Altoona City Council will decide today whether to accept or reject the Act 47 recovery plan, a year after it first broached the idea of entering the state's distressed municipalities program.
Adoption will mean higher taxes, workforce adjustments and a balanced budget.
Rejection would mean an alternate plan and potential trouble, which could include state refusal to approve, problems enacting additional taxes in time to make ends meet for 2013 and if worse comes to worst, the city's delivery into state receivership.
"I have confidence in council, that they will support [the consultant's version]," Mayor Bill Schirf said. "In my opinion, it's a workable plan."
Not everyone will be happy, but the plan shows the way to solvency, culminating in a projected $2 million surplus for 2016 compared to a $10 million deficit, if the city does nothing, Schirf said.
Councilman Mike Haire is not so cheerful.
He overcame misgivings to be part of the unanimous vote to enter the Act 47 program, but said he regrets that now and won't vote to approve today.
Rather, it gives the city a temporary reprieve, lifting the cap on earned income taxes for as long as it lasts, which is insufficient help, he said.
Unfortunately, it doesn't also "give us the political fortitude to do the hard things," he said.
There is a conflict between a provision in the city's tentative budget calling for 18 managers to receive their customary raises to match nonuniformed worker contract raises for 2013 and a manager wage freeze in the recovery plan, he said.
The plan doesn't call for an overall freeze until 2014, when the three union contracts expire.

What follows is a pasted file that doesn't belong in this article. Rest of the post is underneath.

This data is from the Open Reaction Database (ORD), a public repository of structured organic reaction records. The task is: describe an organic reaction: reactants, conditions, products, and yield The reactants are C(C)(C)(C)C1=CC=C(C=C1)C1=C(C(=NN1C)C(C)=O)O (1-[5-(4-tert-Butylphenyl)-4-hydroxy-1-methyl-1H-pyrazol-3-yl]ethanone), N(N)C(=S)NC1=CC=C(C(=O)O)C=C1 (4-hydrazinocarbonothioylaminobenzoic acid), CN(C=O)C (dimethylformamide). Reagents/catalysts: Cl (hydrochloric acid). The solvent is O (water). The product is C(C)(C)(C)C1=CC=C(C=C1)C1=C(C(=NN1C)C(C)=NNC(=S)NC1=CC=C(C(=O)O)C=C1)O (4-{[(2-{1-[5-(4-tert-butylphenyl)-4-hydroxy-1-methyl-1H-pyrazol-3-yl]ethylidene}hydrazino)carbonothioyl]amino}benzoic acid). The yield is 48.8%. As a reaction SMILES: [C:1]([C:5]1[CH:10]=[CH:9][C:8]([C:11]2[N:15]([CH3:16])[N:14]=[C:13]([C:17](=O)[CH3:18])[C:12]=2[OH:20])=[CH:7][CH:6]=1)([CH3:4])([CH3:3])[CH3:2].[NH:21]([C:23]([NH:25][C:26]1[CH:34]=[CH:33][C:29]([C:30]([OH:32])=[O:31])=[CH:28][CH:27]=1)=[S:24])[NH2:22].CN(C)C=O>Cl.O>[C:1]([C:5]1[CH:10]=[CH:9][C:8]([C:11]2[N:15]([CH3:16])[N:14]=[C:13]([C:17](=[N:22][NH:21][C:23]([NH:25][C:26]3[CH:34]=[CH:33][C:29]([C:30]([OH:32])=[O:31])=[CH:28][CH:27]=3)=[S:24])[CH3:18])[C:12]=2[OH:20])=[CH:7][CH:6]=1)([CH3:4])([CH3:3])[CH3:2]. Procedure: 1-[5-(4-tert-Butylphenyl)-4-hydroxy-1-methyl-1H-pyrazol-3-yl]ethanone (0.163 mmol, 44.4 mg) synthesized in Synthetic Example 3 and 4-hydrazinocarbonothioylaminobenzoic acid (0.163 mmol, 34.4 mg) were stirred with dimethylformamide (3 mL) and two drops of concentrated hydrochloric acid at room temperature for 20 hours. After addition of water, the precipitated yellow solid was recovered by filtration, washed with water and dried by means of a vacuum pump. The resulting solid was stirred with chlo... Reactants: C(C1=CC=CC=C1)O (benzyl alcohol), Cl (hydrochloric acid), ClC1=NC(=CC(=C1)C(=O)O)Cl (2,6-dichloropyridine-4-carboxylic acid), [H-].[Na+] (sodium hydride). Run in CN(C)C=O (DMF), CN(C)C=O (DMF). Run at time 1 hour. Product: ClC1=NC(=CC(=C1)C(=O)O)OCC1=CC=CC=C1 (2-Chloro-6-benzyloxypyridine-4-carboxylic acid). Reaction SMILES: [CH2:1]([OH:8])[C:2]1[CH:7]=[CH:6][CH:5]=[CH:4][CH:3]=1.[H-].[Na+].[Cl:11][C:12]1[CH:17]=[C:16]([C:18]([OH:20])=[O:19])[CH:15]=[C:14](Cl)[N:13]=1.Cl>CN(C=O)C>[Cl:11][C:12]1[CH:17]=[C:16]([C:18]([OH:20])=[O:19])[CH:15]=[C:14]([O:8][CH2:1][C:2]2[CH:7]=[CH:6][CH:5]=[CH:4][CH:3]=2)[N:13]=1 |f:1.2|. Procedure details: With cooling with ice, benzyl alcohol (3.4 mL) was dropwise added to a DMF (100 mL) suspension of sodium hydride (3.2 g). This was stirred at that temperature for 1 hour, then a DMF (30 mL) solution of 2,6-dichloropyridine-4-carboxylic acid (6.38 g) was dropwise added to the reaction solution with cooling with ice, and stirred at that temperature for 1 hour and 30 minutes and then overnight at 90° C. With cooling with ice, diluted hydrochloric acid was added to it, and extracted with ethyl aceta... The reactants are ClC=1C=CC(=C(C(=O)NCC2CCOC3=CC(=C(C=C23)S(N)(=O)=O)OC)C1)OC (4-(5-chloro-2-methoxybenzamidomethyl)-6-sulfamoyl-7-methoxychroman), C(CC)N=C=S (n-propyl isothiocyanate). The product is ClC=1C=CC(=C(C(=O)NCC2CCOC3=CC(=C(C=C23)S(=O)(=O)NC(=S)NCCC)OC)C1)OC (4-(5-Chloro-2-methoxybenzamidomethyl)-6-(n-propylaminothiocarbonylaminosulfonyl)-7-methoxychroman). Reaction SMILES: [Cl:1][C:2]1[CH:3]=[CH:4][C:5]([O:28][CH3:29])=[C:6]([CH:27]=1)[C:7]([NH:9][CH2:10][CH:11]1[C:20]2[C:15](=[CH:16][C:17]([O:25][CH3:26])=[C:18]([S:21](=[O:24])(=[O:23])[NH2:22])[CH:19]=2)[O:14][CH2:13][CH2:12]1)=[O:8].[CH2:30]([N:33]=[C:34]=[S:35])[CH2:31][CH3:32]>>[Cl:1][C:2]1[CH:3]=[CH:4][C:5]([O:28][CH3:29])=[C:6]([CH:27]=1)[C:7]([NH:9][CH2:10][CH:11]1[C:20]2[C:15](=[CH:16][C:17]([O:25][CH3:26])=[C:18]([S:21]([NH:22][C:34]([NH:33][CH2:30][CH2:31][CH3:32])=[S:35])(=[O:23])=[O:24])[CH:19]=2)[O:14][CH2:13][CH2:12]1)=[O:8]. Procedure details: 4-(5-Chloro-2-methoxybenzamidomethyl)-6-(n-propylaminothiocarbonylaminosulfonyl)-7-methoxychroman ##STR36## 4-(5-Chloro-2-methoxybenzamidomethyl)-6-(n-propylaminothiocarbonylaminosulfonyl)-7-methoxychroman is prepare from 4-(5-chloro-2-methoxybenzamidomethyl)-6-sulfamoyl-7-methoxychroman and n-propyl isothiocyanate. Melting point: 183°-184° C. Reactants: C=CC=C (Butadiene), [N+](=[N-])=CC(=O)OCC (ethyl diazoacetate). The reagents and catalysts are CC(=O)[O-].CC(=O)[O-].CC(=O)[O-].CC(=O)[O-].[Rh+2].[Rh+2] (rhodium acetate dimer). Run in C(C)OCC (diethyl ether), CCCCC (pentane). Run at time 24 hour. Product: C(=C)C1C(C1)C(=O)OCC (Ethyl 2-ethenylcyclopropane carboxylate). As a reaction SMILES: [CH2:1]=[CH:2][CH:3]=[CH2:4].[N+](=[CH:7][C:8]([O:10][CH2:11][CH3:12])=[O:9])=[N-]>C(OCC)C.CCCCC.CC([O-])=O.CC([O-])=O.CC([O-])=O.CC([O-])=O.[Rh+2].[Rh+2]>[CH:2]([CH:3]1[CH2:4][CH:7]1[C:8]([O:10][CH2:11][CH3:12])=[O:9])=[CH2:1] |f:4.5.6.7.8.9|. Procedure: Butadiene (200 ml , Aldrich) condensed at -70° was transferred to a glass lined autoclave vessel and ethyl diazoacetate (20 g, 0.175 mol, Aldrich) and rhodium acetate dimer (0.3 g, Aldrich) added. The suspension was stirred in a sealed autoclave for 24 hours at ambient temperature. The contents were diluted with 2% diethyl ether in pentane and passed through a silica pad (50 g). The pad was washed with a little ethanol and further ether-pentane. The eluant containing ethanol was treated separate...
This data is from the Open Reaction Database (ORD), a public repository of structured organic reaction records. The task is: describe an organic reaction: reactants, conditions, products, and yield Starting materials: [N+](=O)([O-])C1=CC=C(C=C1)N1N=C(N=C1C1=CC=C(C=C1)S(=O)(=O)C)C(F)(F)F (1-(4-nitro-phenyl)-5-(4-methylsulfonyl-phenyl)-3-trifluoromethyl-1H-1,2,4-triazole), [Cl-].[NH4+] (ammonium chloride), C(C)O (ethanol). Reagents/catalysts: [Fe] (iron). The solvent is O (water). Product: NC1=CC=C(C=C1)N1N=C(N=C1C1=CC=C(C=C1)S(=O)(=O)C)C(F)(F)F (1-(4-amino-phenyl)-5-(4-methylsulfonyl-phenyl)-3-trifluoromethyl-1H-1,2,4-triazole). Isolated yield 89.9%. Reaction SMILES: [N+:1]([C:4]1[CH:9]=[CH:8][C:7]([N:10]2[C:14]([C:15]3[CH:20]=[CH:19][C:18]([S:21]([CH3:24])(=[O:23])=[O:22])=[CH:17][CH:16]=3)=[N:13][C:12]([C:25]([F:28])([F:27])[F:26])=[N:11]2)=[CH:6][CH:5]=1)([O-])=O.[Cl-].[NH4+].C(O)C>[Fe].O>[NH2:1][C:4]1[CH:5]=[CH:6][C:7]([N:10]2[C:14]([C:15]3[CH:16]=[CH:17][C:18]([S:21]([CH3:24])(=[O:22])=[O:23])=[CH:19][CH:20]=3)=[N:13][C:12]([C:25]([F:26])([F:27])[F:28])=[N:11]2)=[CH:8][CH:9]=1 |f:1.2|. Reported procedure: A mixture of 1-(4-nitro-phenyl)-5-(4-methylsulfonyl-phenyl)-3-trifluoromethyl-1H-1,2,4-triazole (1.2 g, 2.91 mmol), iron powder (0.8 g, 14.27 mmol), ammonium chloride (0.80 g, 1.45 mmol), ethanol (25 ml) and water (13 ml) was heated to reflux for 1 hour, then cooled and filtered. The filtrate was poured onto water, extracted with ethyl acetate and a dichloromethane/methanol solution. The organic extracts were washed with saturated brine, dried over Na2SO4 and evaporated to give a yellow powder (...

The inconsistency between the budget, which council is slated to approve today, and the recovery plan could lead the Department of Community and Economic Development to reject the recovery plan even if the city approves it, Haire said.
Moreover, the wage freeze itself is unrealistic, he said.
"I can't foresee the unions taking 0 percent raises for the next three years," he said.
Another problem is the threat of the loss of sovereignty if the city doesn't approve the plan today, Haire said.
Act 47 consultant team leader John Espenshade laid out the consequences of rejection in a recent letter to council members and City Manager Joe Weakland.
Not only must council approve the plan tonight, but City Manager Joe Weakland must also issue an order directing its implementation, Espenshade wrote.
Otherwise, Weakland must produce an alternate plan, council must approve it, and the DCED Secretary must endorse it as capable of overcoming the city's financial distress, Espenshade said.
Failing that, the governor can declare a "fiscal emergency" in Altoona, create an emergency action plan and petition Commonwealth Court to appoint a receiver, who can consider the original coordinator's plan or some alternate plan, then petition the same court for approval.
Council and the manager would then need to execute the state's plan, Espenshade said.
Council will probably approve the consultant's current plan tonight, Weakland conceded.